Jim Peace has taken his Top Box halfway around the world. It’s been close to the North Pole, crossed the Golden Gate Bridge and been frozen solid in Cumbria. Is it time for retirement?
Last year I decided that Top Box ought to retire. It was, after all, over twenty years old, cracked, split, covered in stickers and full of holes. I had also started super-gluing small silver coins to it, including a Cuban 5 cents which I found in my change. The original lock had, at one time, been replaced with a catch and padlock, and it was, not to put too fine a point on it, a mess.
I bought Top Box in the spring of 1986 from a long-defunct MZ dealer at Chertsey, in Surrey, as I needed some lockable luggage for my new (to me) Yamaha XS250. The little Yam had already been fitted with one of those racks that tip up backwards so that you can lift the seat. They also tip up when they work loose, which can be fun. I know the XS250 is always near the top of the ‘Worst Bike Ever’ list but I won’t hear a word against it. Apart from being terminally gutless mine was a brilliant little bike and that summer it took me to the Lake District, and then to Denmark and France.
Jim’s 1981 Yamaha XS250, with added Top-Box
I eventually replaced it with a Suzuki GN400 and transferred Top Box over. Leaving the ‘tipper’ rack on the Yamaha I went back to the MZ emporium and purchased a ‘Universal’ one for the Suzuki. In common with many other things described as ‘Universal’, it didn’t actually fit anything. I managed to get it on in the end, though. Useful things, club hammers, eh, Frank?
Top Box and I went to North Cape that summer, on the Suzuki, which was perfect for the slow roads of Norway. We were further north than Alaska. I stood and stared towards the North Pole, then retired into the cafÃ©/rip off shop nearby. Four quid for a coffee and a pastry! That was nearly half my day’s budget, but then this was twenty years ago. And the ‘Nordkapp’ sticker cost me another pound, but that was good value; it’s still on Top Box today.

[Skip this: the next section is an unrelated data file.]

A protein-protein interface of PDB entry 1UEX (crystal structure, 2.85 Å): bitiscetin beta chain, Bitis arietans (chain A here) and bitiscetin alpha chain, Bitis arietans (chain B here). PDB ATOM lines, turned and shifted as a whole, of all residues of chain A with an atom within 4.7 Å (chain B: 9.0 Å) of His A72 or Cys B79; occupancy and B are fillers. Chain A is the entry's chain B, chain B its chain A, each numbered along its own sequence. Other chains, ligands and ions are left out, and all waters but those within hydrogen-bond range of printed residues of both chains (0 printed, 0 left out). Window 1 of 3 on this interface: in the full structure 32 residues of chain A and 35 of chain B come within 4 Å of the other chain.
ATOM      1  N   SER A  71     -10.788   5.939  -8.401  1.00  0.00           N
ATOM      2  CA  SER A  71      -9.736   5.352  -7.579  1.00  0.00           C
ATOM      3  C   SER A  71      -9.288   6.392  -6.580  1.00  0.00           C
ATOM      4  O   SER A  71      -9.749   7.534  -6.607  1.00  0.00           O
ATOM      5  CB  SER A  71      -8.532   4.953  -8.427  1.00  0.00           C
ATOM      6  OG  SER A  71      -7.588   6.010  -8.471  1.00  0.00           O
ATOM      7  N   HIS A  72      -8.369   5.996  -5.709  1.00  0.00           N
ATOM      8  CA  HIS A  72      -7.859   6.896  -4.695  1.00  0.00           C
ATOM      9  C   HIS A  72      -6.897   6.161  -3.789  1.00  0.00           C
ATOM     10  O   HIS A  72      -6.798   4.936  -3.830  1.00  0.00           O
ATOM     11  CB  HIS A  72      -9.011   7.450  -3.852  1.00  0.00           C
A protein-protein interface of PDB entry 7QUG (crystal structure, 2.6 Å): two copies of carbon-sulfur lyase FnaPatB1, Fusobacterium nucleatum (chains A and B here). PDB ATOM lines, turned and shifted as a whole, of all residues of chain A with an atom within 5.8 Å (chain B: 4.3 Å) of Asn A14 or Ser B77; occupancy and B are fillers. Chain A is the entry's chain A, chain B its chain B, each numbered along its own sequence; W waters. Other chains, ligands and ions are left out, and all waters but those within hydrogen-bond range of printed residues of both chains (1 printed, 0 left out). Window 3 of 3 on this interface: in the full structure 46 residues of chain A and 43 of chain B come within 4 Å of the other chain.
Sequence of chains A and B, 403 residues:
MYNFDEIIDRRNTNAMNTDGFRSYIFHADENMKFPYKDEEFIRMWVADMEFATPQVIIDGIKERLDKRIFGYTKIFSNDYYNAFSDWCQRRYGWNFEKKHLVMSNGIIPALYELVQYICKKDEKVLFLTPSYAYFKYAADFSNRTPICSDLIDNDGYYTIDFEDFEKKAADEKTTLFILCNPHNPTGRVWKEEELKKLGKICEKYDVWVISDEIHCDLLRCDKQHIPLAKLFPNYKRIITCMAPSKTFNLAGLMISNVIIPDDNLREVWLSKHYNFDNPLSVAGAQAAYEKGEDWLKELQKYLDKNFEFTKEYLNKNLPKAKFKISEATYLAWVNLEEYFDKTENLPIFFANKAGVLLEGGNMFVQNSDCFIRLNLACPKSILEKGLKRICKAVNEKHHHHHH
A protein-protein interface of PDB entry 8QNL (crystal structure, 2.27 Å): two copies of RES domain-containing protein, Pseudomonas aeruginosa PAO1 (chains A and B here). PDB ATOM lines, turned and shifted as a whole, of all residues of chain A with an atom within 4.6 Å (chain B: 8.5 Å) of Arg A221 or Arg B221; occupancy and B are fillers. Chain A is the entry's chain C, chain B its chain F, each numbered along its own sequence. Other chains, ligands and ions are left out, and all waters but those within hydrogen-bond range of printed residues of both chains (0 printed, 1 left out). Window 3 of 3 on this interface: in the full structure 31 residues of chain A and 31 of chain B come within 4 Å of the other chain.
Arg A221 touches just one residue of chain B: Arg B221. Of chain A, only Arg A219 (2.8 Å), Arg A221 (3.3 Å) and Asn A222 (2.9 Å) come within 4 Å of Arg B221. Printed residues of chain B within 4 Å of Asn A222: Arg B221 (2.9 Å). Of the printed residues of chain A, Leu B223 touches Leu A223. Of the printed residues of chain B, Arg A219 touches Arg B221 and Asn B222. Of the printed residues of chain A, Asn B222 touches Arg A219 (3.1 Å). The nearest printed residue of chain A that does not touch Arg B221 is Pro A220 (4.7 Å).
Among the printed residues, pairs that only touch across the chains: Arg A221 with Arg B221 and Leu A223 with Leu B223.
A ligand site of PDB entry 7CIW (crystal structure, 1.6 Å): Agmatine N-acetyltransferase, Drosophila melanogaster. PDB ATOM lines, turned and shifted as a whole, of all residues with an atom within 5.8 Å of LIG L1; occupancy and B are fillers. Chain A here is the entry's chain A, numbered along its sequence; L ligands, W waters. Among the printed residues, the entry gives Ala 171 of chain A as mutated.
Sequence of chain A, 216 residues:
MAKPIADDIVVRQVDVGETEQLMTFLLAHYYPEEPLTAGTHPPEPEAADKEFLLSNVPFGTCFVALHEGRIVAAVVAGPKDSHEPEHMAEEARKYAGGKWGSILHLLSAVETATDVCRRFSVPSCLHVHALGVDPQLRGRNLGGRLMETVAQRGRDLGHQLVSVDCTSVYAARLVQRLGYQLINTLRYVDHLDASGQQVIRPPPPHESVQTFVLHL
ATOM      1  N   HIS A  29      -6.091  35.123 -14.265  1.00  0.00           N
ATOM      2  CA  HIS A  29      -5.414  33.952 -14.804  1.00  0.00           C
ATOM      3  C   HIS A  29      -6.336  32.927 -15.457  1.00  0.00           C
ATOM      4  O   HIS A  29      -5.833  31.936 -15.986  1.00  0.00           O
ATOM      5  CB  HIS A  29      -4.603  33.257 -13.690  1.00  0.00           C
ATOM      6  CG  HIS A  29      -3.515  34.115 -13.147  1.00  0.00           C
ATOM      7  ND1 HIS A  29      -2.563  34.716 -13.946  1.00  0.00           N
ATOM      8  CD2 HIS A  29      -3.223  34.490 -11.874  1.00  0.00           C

After a couple of years on the Suzuki – another terrific bike — I made the mistake of buying a Rotax Matchless G80, a machine of which Mr Westworth is very fond. I’ve never understood why; I got very unfond of mine, as those of you who remember my article in Used Bike Guide No 29 dated May 1991, will recall. (Editor Westworth is still fond of Rotax Matchess G80s, as you can discover if your read the October issue of the magazine.)
Fitting the rack wasn’t easy. The rear suspension units on the G80 are canted forward and there are no bolt holes on the rear frame loop. I got it on in the end though. During my ownership of this bike I decided to go to a New Year’s Eve party at the Old Dungeon Ghyll hotel in Langdale. In Cumbria. And I live in Surrey. I also decided to camp at the National Trust campsite. Did I get cold? Oh, yes.
When I got home on Jan 2nd after a 250 mile ride I stopped in front of the garage door and fell gently off the bike. I had to call out to my neighbour to come and help me indoors. I shivered uncontrollably for an hour. I had slight frostbite in my fingers, which fortunately didn’t fall off but still give me gyp in cold weather. And when I eventually tried to unlock Top Box the lock was frozen solid and the key snapped in half. I eventually replaced it with a rabbit-hutch catch and a padlock. The catch is still there, but to date I’ve lost about eleven padlocks, by forgetting to do them up, and now buy them in sets of four with the same key.